Syria top of the agenda for US vice president’s UAE visit

US Vice President Joe Biden will visit the UAE on Saturday where he will meet the country’s leaders in both Abu Dhabi and Dubai.
US vice president Joe Biden will visit the UAE on Saturday where he will meet the country’s leaders. Mandel Ngan / AFP
US vice president Joe Biden will visit the UAE on Saturday where he will meet the country’s leaders. Mandel Ngan / AFP

ABU DHABI // US vice president Joe Biden will visit the UAE this weekend to meet the country’s leaders in Abu Dhabi and Dubai.

Mr Biden and his wife, Jill, will fly from Washington to the UAE on Saturday then travel to Jerusalem and to Ramallah in the West Bank for meetings on Tuesday with Israeli prime minister Benjamin Netanyahu, the president Reuven Rivlin, and the Palestinian president Mahmoud Abbas.

His final stop will be in Amman, where he will meet King Abdullah II to discuss ISIL and the civil war in Syria. He is also expected to visit a US-Jordanian military training camp.

Analysts said the vice president’s trip comes at an “interesting” time, with the administration of president Barack Obama nearing the end of its term.

“It will probably choose to leave any important decisions for the incoming leadership,” said Sabahat Khan, senior analyst at the Dubai-based think tank Institute for Near East and Gulf Military Analysis.

“However, the regional situation is evolving rapidly and almost all of America’s regional allies are upset with Washington’s positions on a range of regional issues, especially the Syrian civil war.”

Mr Khan said he anticipated Syria will be the focus of discussions as it ties many other issues such as Iran, Hizbollah and ISIL. “Undoubtedly, Biden will hear complaints and get a pulse on the ground before he returns to Washington,” Mr Khan said. “All of this might prove useful in pressing the US to expand and speed up military support and better balance its diplomatic efforts with Russia, because the perception is that its Plan A and B for Syria failed some time back and Plan C is failing now as well.”

Last month, the UAE Ambassador to the US, Yousef Al Otaiba, described the Syrian conflict as “the only game in town” with no other strategy in sight.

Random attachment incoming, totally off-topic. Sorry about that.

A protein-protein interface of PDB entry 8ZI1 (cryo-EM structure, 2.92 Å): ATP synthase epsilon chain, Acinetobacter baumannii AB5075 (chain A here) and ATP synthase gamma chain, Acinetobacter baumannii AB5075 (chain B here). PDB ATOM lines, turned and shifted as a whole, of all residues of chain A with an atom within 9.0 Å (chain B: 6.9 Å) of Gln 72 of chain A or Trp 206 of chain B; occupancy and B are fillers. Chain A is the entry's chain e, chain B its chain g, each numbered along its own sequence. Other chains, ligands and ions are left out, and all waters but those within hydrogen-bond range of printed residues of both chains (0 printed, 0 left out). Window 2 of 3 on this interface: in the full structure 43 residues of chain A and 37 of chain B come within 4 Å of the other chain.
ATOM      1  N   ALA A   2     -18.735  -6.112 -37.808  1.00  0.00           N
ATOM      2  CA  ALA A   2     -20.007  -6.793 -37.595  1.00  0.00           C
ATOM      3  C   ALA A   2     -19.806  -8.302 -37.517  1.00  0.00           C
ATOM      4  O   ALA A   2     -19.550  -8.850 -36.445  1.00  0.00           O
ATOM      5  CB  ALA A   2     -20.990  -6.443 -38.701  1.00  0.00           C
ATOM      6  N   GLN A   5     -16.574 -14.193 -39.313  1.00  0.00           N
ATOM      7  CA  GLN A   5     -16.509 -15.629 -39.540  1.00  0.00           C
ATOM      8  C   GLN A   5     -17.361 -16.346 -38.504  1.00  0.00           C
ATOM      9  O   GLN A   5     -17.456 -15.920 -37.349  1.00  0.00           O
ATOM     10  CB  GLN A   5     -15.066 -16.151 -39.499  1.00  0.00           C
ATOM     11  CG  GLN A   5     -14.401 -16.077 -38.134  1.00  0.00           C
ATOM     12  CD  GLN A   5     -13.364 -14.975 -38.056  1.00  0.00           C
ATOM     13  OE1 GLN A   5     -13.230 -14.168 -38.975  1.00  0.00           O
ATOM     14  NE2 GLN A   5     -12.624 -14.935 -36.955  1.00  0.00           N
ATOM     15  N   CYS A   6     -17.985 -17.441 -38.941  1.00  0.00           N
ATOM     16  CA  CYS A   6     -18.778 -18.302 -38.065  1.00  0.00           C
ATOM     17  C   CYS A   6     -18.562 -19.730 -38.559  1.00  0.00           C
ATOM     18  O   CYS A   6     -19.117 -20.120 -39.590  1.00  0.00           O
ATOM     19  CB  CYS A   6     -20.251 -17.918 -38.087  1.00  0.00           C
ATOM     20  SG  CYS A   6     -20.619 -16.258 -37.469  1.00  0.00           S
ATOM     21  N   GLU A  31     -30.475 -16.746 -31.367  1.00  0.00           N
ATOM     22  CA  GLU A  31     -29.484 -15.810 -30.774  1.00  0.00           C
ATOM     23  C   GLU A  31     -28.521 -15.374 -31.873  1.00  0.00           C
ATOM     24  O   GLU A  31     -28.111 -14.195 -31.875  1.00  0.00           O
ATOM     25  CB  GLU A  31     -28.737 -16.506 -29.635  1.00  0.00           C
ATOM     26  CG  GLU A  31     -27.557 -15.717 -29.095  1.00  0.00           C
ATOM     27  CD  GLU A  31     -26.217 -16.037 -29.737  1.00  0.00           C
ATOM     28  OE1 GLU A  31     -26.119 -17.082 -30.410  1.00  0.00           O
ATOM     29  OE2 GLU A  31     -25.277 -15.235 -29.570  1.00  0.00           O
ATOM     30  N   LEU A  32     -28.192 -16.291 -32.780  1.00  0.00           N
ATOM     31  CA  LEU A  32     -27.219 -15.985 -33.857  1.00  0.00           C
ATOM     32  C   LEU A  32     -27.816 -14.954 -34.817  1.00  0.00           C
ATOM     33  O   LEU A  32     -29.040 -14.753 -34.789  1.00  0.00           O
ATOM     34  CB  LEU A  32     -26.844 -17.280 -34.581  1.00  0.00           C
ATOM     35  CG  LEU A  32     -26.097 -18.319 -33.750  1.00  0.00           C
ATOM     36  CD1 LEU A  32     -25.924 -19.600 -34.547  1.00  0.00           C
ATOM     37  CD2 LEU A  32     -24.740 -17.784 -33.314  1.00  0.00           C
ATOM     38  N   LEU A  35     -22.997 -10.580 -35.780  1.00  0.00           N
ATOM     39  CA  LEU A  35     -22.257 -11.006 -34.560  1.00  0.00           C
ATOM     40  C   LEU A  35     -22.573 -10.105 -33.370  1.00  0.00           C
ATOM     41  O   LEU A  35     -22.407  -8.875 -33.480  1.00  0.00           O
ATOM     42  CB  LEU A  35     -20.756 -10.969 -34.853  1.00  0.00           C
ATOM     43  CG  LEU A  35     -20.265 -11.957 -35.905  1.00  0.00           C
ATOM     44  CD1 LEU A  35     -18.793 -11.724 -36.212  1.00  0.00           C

“Biden’s greatest interest is foreign policy,” said Dr Albadr Al Shateri, adjunct professor at the National Defence College.

“His visit is probably to have all the allies on the same wavelength regarding Syria. Biden was promoting the idea of soft partitioning of Iraq. He could [potentially] be advocating for a federation for Syria where the Alawis, Kurds and the Druz will have their own autonomous region.”Before assuming the vice presidency in 2009, Mr Biden served as chairman of the senate foreign relations committee.

“He struck a deal with the president that he will be involved in all foreign policy issues,” Dr Al Shateri said. “He played a significant role in hot spots from Iraq to Afghanistan, Pakistan and Palestine.”

Other potential areas of discussion include ISIL. “The Saudis are taking the lead on this and the Ra’ad Al Shamal, or Northern Thunder military exercise, is part of the preparation for the bigger political manoeuvre to oust Bashar [Al Assad] and cut [ISIL] to size,” he said. “Biden probably wants to have all ducks in a row for such eventualities.”

Dr Theodore Karasik, senior adviser to Gulf State Analytics, said topics would be centred not only on the fight against ISIL, but on issues regarding Palestine.

“This effort by the US vice president comes at an important juncture in the heart of the region as the next phase of the war for Syria enters a new stage,” he said.

“The outcome is coordination on what comes next as all issues are interconnected.”

US analysts said Mr Biden may want to confer with the UAE leadership about the situation in Syria, assess the state of the ceasefire, and discuss policy options given different scenarios.

“There have been a lot of reports that the Russians, the Iranians and the Assad regime are using force in certain places, [although] not as much as before,” said Mark Katz, professor of government and politics at the School of Policy, Government and International Affairs at George Mason University. “So, the question is at what point do those supporting the opposition decide that they need to continue to do so, and my sense is that the Obama administration will want to give the ceasefire a chance.”

He said discussing the GCC’s labelling of Hizbollah as a terrorist organisation and what further actions should be taken against it could be on the agenda.

“He [Mr Biden] would also want to reassure the UAE that the Iranian nuclear accord has not resulted in Washington becoming unaware that Iran’s regional policies are a matter of great concern to America as well as the Gulf,” Mr Katz said. “He is likely to argue that even so, an Iran subject to the constraints of the nuclear accord is better than an Iran not subject to any such constraints.”

Published: March 3, 2016 04:00 AM


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